PICMG: Year in review

enjoyed a busy year with a number of technical subcommittees working on and releasing updates to existing specifications. Most of the work has been related to new revisions of popular technologies. 2016 will see a continuation of these efforts, and a few other specs will be opened up for a refresh.

, originally developed specifically for the central office telco environment, has continued to evolve over the years, increasing board power capability from 200 to 400 watts and speeding up the Ethernet fabric from 10 to 40 Gbps. 2015 saw the release of a major enhancement to the standard in the form of PICMG 3.7, known as Extensions, which increases ATCA’s capability further and also defines versions of ATCA that are optimized for enterprise, or datacenter, applications. Key new features include:

  • A complete definition of double-wide boards that can use full-size, low-cost DIMM memory and dissipate up to 800 watts per slot
  • Dual-sided shelves that can support up to 32 single-wide or 16 double-wide boards (Figure 1)
  • Enhanced Hardware Platform Management
  • New temperature profiles and a datacenter climatic class for 45 ºC maximum ambient operation, different than ATCA’s original central office requirement of 55 ºC operation
  • Elimination of the now-obsolete requirement for -60V main supply voltage
  • Much larger Rear Transition Modules (RTMs), called Extended Transition Modules (ETMs)

Figure 1: Courtesy of Pentair Electronics Protection

Realizing that the world is running out of 32-bit IPv4 IP addresses, ATCA and its variants now support IPv6 addressing. Updated specs include the PICMG 3.0 Base Specification, PICMG 3.7, and HPM.2, one of the Hardware Platform Management specs. HPM.3 will follow with an update in 2016.

Adapting the old adage that says you can never be too rich, too thin, or have too much bandwidth, committees are working hard on upping the speed of ATCA again (which now accommodates 40G Ethernet) to 100G Ethernet. An important part of any open standard like ATCA is the interoperability of system elements – boards, backplanes, connectors, etc. – between vendors. This requires that sophisticated modeling and simulations be done. The PICMG 3.1 Revision 3 committee is well along the way to completing that work, and 100G capability is expected to be released early in 2016.

In another area, Serial revision 2 was released, with increased rear panel I/O capability and more flexible internal Ethernet networking. A new CompactPCI Serial committee is being formed to extend that specification’s applicability to space and satellite applications, where traditional CompactPCI is widely used.

, which has always been somewhat of a niche technology, is now enjoying wide acceptance and applicability in physics research and a global group of scientists is upgrading MicroTCA in a variety of ways. First, networking speed is increasing to 40G. This is also being specified for the AMC.2 standard. Second, a newer version of the .4 RTM spec is near completion. It adds new functionality and tightens up some of the electrical and mechanical requirements for building RTMs. Operating concurrently, a software effort is underway to define APIs for what the physics community is calling the Standard Device Model for developing MicroTCA and processing software for physics.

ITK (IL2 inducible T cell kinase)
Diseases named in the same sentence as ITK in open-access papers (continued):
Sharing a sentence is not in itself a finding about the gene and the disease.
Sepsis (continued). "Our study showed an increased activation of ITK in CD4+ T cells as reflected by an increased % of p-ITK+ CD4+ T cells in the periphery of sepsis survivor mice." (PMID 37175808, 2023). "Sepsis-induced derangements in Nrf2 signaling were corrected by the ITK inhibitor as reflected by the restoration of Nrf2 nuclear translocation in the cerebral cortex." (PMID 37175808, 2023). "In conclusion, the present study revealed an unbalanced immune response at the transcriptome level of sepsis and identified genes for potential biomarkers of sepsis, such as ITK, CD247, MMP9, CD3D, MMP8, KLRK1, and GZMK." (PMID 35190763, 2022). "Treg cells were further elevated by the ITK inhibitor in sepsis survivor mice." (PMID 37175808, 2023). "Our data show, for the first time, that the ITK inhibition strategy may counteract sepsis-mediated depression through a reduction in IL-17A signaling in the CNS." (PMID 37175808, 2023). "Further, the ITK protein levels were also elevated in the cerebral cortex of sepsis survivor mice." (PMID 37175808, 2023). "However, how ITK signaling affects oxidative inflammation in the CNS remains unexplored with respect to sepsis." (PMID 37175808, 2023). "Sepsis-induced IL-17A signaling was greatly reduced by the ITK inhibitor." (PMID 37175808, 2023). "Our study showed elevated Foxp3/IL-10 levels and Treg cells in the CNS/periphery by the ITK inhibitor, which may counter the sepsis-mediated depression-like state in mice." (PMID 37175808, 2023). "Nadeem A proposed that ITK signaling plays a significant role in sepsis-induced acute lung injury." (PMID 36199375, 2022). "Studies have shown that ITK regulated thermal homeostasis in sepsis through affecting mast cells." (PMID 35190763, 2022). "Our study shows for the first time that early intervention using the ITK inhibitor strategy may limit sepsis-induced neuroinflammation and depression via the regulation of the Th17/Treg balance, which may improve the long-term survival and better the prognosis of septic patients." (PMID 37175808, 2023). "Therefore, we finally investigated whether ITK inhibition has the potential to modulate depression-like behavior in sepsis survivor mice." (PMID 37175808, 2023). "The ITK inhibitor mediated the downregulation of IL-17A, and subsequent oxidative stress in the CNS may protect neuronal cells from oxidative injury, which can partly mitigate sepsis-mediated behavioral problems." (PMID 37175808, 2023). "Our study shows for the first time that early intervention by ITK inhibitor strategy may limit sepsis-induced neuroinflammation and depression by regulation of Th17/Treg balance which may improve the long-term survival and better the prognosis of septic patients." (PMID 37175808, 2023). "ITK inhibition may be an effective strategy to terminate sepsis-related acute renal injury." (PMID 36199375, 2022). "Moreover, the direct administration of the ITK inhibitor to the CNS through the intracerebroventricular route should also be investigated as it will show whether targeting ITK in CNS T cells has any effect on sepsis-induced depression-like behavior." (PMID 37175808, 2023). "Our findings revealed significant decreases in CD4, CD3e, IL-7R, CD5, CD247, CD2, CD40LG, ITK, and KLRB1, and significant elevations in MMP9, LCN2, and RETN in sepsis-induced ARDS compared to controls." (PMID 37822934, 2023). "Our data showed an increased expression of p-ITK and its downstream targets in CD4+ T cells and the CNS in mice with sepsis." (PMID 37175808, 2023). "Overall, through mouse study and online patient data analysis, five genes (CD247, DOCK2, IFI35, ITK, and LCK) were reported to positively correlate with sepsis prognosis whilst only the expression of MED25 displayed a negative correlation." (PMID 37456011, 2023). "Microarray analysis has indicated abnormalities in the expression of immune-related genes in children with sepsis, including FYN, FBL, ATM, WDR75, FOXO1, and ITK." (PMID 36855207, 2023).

A Call for Participation has just gone out inviting PICMG members to join a new subcommittee that will update and refresh the specification. The updates include providing for 10 gigabit Ethernet and facilitating the transition from LPC to eSPI. A new Type 7 pinout will also be defined. Miscellaneous fixes and updates will also be addressed.

More on M&As and a farewell

2015 was a busy year on the business side of things, with a number of acquisitions, mergers, consolidations, and divestitures within the embedded computing world. Eletronics packaging giant Pentair Electronics Protection, best known for their Schroff line of chassis and enclosures, acquired long-time partner Pigeon Point Systems, best known for their platform management products that are an important part of a variety of PICMG technologies, including ATCA, MicroTCA, and CompactPCI.

There was other consolidation in the packaging area. Ableconn, CBT Technology, Photo Etch, and SIE Computing solutions joined together to form Atrenne Integrated Solutions. Atrenne then acquired part of the Curtiss-Wright packaging business, formerly known to most of us as Hybricon.

Also, private equity firm Veritas Capital is acquiring the embedded computing business of General Electric Co., which has been part of the GE Intelligent Platforms business unit based in Huntsville, AL.

We would be remiss if we did not note that 2015 saw the full retirement of long-time engineering contributor Eike Waltz, who has played a vital role in the mechanical design of virtually everything PICMG and VITA have done for over 20 years, including CompactPCI, ATCA, MicroTCA, VME, and a host of other standards too numerous to mention. In addition to his major contributions to our industry, Eike is an accomplished artist who has exhibited his work in galleries and exhibitions in both the US and Europe. He will now focus his time and talent on his art, and we all wish him the best.

, President

Jessica Isquith, Vice President of Marketing